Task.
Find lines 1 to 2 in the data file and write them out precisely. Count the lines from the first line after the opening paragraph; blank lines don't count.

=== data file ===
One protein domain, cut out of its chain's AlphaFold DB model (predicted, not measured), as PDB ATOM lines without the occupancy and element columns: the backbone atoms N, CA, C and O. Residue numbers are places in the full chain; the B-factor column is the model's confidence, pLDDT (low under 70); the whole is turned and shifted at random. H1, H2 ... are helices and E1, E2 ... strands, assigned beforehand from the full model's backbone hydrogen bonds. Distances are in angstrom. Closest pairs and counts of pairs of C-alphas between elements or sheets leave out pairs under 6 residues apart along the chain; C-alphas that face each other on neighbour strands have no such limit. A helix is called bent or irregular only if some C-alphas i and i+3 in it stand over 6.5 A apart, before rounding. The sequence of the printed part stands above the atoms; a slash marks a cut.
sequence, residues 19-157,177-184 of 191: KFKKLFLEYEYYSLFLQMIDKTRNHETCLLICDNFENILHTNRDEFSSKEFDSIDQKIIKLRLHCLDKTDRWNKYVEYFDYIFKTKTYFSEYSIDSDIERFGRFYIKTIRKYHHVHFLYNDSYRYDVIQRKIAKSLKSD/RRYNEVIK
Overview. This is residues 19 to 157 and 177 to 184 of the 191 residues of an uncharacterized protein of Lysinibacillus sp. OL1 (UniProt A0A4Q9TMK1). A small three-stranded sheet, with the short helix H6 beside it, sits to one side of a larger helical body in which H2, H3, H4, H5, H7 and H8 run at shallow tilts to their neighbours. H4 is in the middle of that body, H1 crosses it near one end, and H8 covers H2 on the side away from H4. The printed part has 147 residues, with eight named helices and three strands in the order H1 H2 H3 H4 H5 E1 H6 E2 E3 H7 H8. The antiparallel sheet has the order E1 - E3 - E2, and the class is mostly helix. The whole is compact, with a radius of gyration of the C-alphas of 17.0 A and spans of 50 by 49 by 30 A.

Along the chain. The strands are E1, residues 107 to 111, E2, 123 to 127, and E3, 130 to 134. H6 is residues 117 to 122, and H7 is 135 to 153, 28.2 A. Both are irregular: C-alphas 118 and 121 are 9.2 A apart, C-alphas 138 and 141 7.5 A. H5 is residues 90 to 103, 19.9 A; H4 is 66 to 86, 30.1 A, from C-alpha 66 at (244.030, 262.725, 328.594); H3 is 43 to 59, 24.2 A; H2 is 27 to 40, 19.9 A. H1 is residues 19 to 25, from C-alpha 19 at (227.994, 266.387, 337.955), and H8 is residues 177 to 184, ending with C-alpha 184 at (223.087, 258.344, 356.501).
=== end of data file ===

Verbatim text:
sequence, residues 19-157,177-184 of 191: KFKKLFLEYEYYSLFLQMIDKTRNHETCLLICDNFENILHTNRDEFSSKEFDSIDQKIIKLRLHCLDKTDRWNKYVEYFDYIFKTKTYFSEYSIDSDIERFGRFYIKTIRKYHHVHFLYNDSYRYDVIQRKIAKSLKSD/RRYNEVIK
Overview. This is residues 19 to 157 and 177 to 184 of the 191 residues of an uncharacterized protein of Lysinibacillus sp. OL1 (UniProt A0A4Q9TMK1). A small three-stranded sheet, with the short helix H6 beside it, sits to one side of a larger helical body in which H2, H3, H4, H5, H7 and H8 run at shallow tilts to their neighbours. H4 is in the middle of that body, H1 crosses it near one end, and H8 covers H2 on the side away from H4. The printed part has 147 residues, with eight named helices and three strands in the order H1 H2 H3 H4 H5 E1 H6 E2 E3 H7 H8. The antiparallel sheet has the order E1 - E3 - E2, and the class is mostly helix. The whole is compact, with a radius of gyration of the C-alphas of 17.0 A and spans of 50 by 49 by 30 A.